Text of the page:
Momentary Reflections

Stopping and pausing in a busy day is one of the most efficient ways of relieving stress. Nowhere is it said you need an hour, a half hour, or even five minutes. Just taking thirty seconds to take a deep breath, to look out the window, or to stretch your cramped muscles can do more than a five kilometre jog if the timing is right. Even watching the play of dust mites caught in a stray beam of sunlight can alter your perception of your day for the better.

Studies tell us that February is a depressing month, with the wrappings, bows and exuberance of Christmas well behind us, the anti-climactic let down of January, and the many weeks before us of no three day weekends or statutory holidays until spring.  February too is the time of rain, days and days of soggy, intermittent greyness enveloping us and cocooning us in our own sombre mood, cutting us off from the momentary joys that are ours if we just take a moment to reach out for them. How are you doing in this department? Here is one simple question to ponder – for a second or two.

When the sun streams into your office, reflecting off any bare surface on your desk, or causing the paper to erupt in blinding whiteness; do you:

A) Curse and get up to close the blinds because you can’t get any work done.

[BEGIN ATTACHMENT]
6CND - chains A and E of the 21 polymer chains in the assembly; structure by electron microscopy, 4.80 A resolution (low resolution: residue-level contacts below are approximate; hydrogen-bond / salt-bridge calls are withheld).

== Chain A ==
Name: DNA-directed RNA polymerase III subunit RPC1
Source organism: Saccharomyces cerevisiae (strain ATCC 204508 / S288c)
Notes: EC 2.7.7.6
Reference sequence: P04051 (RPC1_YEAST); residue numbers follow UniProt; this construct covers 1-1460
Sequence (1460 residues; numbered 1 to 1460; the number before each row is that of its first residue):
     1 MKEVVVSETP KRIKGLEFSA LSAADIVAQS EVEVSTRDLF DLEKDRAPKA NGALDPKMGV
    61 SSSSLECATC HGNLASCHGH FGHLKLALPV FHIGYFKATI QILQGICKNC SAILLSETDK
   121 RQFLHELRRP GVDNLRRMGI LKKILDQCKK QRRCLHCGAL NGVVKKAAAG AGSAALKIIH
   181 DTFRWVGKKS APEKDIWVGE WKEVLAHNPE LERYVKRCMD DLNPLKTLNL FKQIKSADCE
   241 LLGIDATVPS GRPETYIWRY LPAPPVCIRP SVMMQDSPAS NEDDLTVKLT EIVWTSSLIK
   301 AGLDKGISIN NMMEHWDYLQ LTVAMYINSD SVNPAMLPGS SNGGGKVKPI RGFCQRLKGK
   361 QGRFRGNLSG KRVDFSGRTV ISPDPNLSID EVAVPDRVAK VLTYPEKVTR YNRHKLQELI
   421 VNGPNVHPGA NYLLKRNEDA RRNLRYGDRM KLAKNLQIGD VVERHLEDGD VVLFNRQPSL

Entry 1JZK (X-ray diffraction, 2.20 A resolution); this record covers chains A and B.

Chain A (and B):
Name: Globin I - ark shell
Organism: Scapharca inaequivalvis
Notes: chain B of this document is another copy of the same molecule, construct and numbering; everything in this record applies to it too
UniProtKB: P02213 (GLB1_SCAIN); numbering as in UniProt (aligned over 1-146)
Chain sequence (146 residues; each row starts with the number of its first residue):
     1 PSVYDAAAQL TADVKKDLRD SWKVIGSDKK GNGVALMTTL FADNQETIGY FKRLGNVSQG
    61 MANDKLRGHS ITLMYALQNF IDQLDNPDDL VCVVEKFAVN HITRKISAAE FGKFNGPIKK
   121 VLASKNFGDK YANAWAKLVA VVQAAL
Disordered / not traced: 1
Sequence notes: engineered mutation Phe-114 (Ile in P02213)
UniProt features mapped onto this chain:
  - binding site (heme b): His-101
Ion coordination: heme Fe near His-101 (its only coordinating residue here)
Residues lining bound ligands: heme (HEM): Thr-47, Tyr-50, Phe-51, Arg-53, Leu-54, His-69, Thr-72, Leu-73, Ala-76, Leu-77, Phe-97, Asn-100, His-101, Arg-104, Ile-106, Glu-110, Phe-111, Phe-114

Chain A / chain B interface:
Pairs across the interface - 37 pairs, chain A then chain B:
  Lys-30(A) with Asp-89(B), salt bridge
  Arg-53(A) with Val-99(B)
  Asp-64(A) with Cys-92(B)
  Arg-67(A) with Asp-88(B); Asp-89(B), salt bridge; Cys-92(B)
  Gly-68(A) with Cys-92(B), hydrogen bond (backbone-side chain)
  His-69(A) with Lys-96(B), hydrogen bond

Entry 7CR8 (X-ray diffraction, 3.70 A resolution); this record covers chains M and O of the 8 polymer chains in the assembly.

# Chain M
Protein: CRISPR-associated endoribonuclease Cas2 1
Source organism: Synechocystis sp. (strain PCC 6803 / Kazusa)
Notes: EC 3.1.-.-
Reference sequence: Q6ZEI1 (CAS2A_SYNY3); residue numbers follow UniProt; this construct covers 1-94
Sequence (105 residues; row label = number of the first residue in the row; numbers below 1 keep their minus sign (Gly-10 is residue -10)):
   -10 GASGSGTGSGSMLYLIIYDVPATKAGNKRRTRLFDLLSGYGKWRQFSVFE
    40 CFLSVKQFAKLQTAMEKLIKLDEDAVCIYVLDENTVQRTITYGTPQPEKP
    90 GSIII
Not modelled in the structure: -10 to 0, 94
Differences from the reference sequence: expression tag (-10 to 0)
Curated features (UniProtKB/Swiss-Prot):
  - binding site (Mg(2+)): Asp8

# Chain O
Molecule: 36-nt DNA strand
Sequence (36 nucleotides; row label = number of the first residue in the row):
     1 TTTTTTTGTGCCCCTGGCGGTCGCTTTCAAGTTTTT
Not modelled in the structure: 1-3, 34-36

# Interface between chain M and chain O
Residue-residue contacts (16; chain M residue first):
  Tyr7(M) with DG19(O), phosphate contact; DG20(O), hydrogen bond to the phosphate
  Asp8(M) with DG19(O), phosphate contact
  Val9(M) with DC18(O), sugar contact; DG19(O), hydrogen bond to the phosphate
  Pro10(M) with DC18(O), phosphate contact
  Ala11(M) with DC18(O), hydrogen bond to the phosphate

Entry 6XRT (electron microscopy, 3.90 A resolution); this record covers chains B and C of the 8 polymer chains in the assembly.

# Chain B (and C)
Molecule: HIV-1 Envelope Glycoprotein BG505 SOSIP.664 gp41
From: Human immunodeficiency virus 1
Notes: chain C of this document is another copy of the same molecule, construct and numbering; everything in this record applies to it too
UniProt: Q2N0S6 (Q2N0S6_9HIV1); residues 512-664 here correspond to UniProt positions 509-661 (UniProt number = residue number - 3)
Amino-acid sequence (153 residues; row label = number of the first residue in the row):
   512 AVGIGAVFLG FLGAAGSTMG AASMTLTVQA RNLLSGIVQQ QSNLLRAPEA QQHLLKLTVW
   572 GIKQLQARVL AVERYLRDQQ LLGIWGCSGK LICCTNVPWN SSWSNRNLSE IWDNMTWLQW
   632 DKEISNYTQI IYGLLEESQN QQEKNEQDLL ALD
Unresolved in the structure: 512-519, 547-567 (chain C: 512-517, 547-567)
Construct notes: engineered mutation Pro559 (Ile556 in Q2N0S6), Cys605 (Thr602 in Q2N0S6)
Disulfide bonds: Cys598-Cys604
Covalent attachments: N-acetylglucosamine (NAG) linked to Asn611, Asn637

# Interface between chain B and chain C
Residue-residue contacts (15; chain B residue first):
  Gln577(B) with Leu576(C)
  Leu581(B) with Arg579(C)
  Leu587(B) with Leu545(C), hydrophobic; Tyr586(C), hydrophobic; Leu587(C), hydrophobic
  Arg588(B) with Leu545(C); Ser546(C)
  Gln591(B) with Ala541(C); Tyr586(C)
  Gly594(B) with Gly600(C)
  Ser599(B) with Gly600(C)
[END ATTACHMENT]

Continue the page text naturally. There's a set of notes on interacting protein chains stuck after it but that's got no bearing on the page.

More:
Leave the office because the sunshine is calling your name.
Take a moment to close your eyes and really feel the warmth of the sun slowly but determinedly coursing throughout your body and then get up, take a really good look at the beauty outside your window, breathe it in, and then, and only then, re-adjust the blinds so that the sun can still touch your soul with the feathery lightness of a brushed kiss, smile – and go back to work.

While I suspect (B) is the desired option, we can’t always do that, which leaves us with (A) and (C). A is the one that most of us probably do - but consider (C). In this vein, even Lord Denning in his famous words “it was bluebell time in Kent” inadvertently or otherwise, acknowledged the significance of permitting the natural world around us to invade our work-day world.

Spring is erupting all around us right now. New buds are emerging, and small animals slowly open their eyes, shake off the winter lethargy and attempt their lumbering semi-awake trundle across our city roads. Catch and hold, even if only briefly, that feeling that you have when at the end of the day you step outside to feel the sting of cold spring air on your face, or the single droplet of rain jauntily traveling down your cheek to settle on your lip, that first breath of freshness of the newly washed world around you, when your day is finished, and carry it with you home to your family. Keep that feeling with you and take it out intermittently during the following day to examine it, and take a moment to reflect upon it. There is a whole world contained in that pause – your world.

Remember, when you are most busy, when you have the most witnesses to interview, the most research awaiting, and the heaviest stress is when you need that fifteen second or one minute pause for reflection.